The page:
The way things currently stand in the field of medicine, doctors often have to try out a number of treatments on any one patient, before (hopefully) finding one that works. This wastes both time and medications, and potentially endangers the patients, as they could have negative reactions to some drugs. In the future, however, all that experimenting may not be necessary. The pan-European IT Future of Medicine (ITFoM) project, a consortium of over 25 member organizations, is currently developing a system in which every person would have a computer model of themselves, that incorporated their own genome. Doctors could then run simulations with that model, to see how various courses of treatment would work on the actual person.
Needless to say, technology needs to advance before it becomes relatively easy to map individuals' genomes. That's why ITFoM is currently vying for EUR 1 billion (US$1.5 billion) in funding, from the European Future and Emerging Technologies flagship scheme. It has already received EUR 1.5 million (US$2.2 million) in preliminary funding. Once the 10-year project builds momentum and more organizations join, ITFoM's organizers are predicting that it could become one of the largest collaborative endeavors since the Apollo space program.
UPGRADE TO NEW ATLAS PLUS
More than 1,200 New Atlas Plus subscribers directly support our journalism, and get access to our premium ad-free site and email newsletter. Join them for just US$19 a year.UPGRADE
Besides genetic data, each person's computer model would incorporate physiological information such as allergies, past and current health issues, and congenital defects - some of the same things that are currently part of their health records. Not only would this allow physicians to virtually test different drugs on specific patients, but they could also asses how changes in things such as diet and exercise might affect them.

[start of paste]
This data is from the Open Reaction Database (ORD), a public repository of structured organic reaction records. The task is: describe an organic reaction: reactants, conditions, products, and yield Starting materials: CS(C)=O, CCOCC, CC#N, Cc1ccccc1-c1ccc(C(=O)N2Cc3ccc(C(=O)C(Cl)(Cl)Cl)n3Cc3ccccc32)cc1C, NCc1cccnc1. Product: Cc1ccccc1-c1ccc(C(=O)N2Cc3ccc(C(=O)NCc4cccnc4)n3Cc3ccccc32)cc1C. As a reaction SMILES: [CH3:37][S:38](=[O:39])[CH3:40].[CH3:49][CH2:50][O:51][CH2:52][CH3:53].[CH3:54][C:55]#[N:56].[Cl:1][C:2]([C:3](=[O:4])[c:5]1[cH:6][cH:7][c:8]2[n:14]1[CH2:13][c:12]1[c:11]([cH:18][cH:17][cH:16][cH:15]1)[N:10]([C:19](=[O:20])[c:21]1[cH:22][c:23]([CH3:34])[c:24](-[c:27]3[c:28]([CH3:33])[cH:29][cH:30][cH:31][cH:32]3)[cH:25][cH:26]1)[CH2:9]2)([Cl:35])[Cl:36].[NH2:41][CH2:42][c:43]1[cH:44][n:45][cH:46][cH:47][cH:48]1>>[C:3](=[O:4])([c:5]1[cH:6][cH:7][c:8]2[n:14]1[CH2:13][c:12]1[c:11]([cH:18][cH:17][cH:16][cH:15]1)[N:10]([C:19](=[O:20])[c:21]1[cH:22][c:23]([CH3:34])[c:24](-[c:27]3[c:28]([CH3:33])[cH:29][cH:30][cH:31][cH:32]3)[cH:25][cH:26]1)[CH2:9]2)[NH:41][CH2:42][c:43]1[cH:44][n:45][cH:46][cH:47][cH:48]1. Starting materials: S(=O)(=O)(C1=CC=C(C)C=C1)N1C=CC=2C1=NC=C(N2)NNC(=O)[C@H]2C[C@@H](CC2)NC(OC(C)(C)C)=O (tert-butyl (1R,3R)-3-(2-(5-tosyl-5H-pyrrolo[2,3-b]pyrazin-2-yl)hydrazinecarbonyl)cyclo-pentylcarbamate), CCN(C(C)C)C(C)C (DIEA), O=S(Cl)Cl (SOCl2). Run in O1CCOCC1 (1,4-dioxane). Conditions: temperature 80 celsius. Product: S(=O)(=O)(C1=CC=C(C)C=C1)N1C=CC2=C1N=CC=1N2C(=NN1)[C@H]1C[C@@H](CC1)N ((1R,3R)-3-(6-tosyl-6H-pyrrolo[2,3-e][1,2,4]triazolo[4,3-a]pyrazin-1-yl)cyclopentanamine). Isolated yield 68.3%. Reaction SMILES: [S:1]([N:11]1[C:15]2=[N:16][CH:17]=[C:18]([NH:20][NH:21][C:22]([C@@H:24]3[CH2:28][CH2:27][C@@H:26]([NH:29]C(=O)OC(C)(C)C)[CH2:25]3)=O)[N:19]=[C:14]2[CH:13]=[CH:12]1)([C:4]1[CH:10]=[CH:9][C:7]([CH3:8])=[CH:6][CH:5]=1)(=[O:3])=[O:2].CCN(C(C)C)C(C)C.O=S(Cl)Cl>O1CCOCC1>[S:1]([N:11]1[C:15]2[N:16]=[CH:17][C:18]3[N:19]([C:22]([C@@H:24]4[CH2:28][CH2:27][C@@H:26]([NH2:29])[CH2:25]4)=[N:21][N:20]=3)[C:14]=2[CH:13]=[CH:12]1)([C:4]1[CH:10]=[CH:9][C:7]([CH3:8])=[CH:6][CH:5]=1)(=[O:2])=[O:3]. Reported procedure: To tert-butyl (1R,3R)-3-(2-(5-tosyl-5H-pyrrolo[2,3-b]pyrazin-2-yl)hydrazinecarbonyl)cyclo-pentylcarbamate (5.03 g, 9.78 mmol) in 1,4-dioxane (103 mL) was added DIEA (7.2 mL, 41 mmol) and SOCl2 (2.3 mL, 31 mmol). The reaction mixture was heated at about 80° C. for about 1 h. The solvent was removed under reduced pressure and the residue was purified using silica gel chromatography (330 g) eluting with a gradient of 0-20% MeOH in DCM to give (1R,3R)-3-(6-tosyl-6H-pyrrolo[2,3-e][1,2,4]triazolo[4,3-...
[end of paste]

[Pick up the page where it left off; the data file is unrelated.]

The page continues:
Great strides will have to be made in areas such as high-speed data acquisition and evaluation, dynamic storage and processing of that data into mathematical models, and the development of systems that can learn, predict and inform. The implications, however, could be huge.
"The greatest opportunities to improve outcomes in medicine seem likely to come from personalized medicine, the biological sciences are providing the insights required to support informed personalization, and advanced computational techniques are essential for making sense of the data that informs decision making," said Professor Norman Paton, of ITFoM member the University of Manchester. "This is a fantastic opportunity to bring together advances from these three rapidly developing areas to bring about a paradigm shift in medical practice."